For many people, invitations feel formal and one-time-only. But an offer of “we would love to see you as it suits you” gives people the opportunity to sneak in. Sometimes too much focused attention on the guest can be overwhelming, but being one among many isn’t as threatening. And having loose boundaries helps that—“we’ll eat at 6:30, feel free to come over.” It takes the spotlight off people.

How does radically ordinary hospitality look when you live in a community where people go to and from work, pull their cars into the garage, shut the door, and never speak to their neighbors? How do you engage people who seem completely uninterested and never accept your invitation?

Give open invitations, especially invitations for events that are outdoors. We will put an invitation on an app called NextDoor saying, “We’re going to have a cookout. Bring a folding chair and a friend.” And we’ve realized there’s a 10 percent rule. If you invite everyone out, about 10 percent will come. And I’d say be consistent about hosting. Be warm in responding to people. Cast wide nets. In some cases, if we’re responding to a crisis, we have our church there helping. That way, when neighbors show up, 30 people are already there. They’re grilling, talking, filling water balloons, handing out watermelon. It takes away the awkwardness of being the first to walk up.

We forget hospitality isn’t a nice add-on you do when you happen to have a spare Saturday afternoon. It’s the bridge that God is going to use to solve the biggest problems in people’s lives.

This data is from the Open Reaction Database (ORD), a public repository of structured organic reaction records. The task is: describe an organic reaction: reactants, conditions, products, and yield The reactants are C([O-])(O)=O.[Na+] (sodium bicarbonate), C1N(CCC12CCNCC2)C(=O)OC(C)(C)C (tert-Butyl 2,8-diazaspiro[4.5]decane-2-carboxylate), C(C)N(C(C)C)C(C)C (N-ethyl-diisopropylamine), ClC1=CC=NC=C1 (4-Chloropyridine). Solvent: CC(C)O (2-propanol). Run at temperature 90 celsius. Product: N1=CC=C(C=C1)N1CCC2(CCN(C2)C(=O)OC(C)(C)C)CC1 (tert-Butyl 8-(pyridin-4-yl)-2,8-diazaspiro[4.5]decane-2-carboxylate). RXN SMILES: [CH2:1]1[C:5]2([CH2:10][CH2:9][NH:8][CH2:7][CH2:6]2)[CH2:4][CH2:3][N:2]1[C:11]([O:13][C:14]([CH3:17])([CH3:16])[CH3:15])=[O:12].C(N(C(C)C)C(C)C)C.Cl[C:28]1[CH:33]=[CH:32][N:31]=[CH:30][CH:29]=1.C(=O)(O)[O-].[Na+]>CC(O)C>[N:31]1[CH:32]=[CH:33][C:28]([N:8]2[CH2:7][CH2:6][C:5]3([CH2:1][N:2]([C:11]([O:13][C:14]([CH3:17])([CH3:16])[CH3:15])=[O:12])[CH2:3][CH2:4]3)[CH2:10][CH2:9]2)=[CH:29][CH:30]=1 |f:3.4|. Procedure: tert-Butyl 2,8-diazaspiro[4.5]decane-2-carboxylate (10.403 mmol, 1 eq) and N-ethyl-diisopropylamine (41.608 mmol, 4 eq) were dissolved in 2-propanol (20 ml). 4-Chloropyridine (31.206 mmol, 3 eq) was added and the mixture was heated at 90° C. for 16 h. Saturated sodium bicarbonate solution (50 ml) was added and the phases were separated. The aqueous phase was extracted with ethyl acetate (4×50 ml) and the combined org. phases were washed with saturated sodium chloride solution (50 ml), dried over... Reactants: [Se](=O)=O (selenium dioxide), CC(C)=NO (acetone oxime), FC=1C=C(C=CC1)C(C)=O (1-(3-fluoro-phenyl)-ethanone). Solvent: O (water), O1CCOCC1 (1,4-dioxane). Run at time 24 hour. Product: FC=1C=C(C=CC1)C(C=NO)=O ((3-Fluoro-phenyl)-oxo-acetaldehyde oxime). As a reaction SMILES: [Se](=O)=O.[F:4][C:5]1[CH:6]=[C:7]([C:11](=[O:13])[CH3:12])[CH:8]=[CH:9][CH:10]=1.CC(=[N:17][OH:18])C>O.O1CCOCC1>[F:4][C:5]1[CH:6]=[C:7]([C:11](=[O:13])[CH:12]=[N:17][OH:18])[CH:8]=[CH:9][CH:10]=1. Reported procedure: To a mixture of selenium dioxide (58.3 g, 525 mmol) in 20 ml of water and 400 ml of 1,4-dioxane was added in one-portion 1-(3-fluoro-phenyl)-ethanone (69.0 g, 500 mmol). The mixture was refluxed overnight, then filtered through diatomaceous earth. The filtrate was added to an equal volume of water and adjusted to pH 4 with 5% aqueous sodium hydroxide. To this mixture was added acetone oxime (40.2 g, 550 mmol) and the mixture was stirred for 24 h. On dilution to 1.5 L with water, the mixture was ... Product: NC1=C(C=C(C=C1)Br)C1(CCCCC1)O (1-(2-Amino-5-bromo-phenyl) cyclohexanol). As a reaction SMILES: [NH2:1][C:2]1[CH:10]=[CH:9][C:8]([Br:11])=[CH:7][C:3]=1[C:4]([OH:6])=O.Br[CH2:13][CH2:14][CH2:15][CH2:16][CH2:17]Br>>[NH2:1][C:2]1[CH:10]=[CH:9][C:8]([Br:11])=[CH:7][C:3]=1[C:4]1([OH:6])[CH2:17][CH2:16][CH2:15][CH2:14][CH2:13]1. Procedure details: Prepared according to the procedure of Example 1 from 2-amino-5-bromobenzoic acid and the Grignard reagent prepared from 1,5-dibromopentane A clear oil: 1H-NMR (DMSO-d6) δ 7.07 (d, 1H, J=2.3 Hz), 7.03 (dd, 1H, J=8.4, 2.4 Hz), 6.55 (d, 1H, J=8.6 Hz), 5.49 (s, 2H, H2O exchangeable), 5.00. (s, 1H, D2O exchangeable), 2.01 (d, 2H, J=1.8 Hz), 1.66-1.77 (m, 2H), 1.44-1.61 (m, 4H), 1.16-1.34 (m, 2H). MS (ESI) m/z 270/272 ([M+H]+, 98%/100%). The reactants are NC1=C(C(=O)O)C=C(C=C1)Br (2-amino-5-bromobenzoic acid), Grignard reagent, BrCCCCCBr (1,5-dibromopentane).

Realize your neighbors are struggling with things. I don’t care how meticulous the garage looks when the door closes. Nobody is doing great. I’m not doing great; you’re not doing great. We’re tired, we’re cranky, and we need help. And if that’s true of those of us who have the power of the Holy Spirit in us, how much more for those of us who don’t?

You emphasize that believers should use their homes in a daily way that seeks to “make strangers neighbors and neighbors family of God.” Does this mean our doors should always be open?

Daily is an almost. If you have the flu, don’t share it. But the idea is that in the church, someone’s home is always open. People have a place to gather with God’s people. And as God’s people are gathering, they have the foresight to open the doors. But if nobody is doing that, we need to ask ourselves, “Why?”

I feel like Christians have this attitude like we’re great at hospitality. But we live on a starvation diet. People need to gather. There are plenty of problems that come up in a day—especially for our single church members. They are part of the family. How did we get here? God sought us, brought us to the table, and put us in his robes of righteousness; he cared for us, nurtured us, and gave us a name. These are gestures that should be replicated in the body. It’s not okay to leave people in painful loneliness.

Do families at different stages of life have different capacities for practicing hospitality?

We are at a time with our family where, with the age of our children, they can participate in this hospitality ministry. They wonder what’s wrong when no one shows up for dinner.

For 10 years we were licensed foster parents, and we had new babies placed with us every year. My ministry then was to broken children and social workers attached to those children. At one time, it was older children in the foster system that had to come with a security guard and a social worker, and they needed hospitality. I had to just be willing to say, “This is where I am—who’s out there?”